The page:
Asked  7 Months ago    Answers:  5   Viewed   39 times

I'm fairly new to OOP in PHP, I've made a couple of basic scripts but nothing impressive. All I've really taken from it is that it would probably be easier just make a collection of functions and include them.

The structure of classes seems to just confuse what was otherwise a simple process. And in collating everything into a class it doesn't really add any functionality.

So I'm clearly missing something. Could someone explain what functionality is added by creating classes



Classes are a notion of object-oriented design (and programming and analysis, respectively), where they are used to encapsulate data and methods.

Other object-oriented programming techniques may include features such as

  • information hiding,
  • data abstraction,
  • encapsulation,
  • modularity,
  • polymorphism and
  • inheritance

From an article .. top-15-best-practices-for-writing-super-readable-code:

Object oriented programming can help you create well structured code. But that does not mean you need to abandon procedural programming completely. Actually creating a mix of both styles can be good.


In the real world, you'll often find many individual objects all of the same kind. There may be thousands of other bicycles in existence, all of the same make and model. Each bicycle was built from the same set of blueprints and therefore contains the same components. In object-oriented terms, we say that your bicycle is an instance of the class of objects known as bicycles. A class is the blueprint from which individual objects are created.

Finally, a short youtube video about the differences between the procedural and object-oriented programming paradigm ...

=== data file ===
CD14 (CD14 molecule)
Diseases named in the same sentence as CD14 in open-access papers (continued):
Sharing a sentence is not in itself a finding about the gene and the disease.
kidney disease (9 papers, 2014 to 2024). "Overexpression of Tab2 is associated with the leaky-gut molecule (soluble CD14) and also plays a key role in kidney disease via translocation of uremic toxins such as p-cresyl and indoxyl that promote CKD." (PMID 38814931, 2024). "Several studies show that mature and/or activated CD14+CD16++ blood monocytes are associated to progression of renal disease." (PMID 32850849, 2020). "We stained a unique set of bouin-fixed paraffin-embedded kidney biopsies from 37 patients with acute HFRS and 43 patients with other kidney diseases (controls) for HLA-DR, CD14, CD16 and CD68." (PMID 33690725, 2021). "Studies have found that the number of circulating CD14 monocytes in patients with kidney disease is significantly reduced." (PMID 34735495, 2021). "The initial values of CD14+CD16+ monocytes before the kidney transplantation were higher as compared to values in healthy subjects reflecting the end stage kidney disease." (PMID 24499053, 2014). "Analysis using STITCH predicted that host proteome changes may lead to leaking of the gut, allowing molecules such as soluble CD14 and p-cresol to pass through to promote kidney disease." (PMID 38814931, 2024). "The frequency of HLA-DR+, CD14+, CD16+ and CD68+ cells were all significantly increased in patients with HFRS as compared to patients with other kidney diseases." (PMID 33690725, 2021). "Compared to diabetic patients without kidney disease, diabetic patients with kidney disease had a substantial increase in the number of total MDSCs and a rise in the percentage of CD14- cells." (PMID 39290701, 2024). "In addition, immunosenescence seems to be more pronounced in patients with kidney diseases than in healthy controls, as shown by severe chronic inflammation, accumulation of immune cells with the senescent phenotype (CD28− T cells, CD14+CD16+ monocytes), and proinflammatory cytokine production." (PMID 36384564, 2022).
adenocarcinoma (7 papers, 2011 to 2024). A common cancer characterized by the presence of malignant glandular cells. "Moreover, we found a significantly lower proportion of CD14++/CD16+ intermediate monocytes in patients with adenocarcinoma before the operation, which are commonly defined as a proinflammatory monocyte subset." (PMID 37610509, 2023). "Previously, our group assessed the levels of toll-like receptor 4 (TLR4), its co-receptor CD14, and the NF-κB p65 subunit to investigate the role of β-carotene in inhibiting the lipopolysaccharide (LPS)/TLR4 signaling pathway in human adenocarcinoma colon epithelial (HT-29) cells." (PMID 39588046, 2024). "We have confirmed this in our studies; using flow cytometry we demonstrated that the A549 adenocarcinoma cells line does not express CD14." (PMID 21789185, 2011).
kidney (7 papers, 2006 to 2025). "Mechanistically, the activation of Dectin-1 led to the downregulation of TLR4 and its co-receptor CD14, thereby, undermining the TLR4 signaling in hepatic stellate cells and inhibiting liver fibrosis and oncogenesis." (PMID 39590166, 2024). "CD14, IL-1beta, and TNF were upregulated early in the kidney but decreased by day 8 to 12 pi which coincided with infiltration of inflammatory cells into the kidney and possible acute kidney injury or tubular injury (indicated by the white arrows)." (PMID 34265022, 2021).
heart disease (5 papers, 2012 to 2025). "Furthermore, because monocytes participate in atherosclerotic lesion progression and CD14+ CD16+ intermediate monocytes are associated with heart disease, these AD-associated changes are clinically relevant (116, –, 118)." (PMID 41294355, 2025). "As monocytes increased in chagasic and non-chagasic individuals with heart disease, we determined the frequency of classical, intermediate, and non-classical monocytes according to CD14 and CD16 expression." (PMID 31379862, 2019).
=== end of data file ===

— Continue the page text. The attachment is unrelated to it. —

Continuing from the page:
Wednesday, March 31, 2021
answered 7 Months ago

You can use PHP's ReflectionClass::implementsInterface and get_declared_classes functions to accomplish this:

$classes = get_declared_classes();
$implementsIModule = array();
foreach($classes as $klass) {
   $reflect = new ReflectionClass($klass);
      $implementsIModule[] = $klass;
Wednesday, March 31, 2021
answered 7 Months ago

The serve command is just a shortcut for the PHP Built-in Webserver, something PHP has out of the box, so the point of using it is to start testing your application as fast as you could, you just need to install PHP, Composer and your application is up (if you don't need anything else, of course). But if you already have Nginx installed, there is no point at all, just use it.

It's not wise to use the Builtin Webserver in production.

Wednesday, March 31, 2021
answered 7 Months ago

The biggest thing is having a doctype or not. If you don't, the browser will work in a "quirks" mode rather than standards mode and many things will be slightly different. If you have one — any — that typically activates more standards-compliant behavior in the browser.

See this article for the details of what doctypes do on various different browsers and what modes — quirks, standards, almost-standards, etc. — different browsers have. Quoting a relevant section:

Modes for text/html Content

The choice of the mode for text/html content depends on doctype sniffing (discussed later in this document). In IE8 and IE9, the mode also depends on other factors. However, by default even in IE8 and IE9, the mode depends on the doctype for non-intranet sites that are not on a blacklist supplied by Microsoft.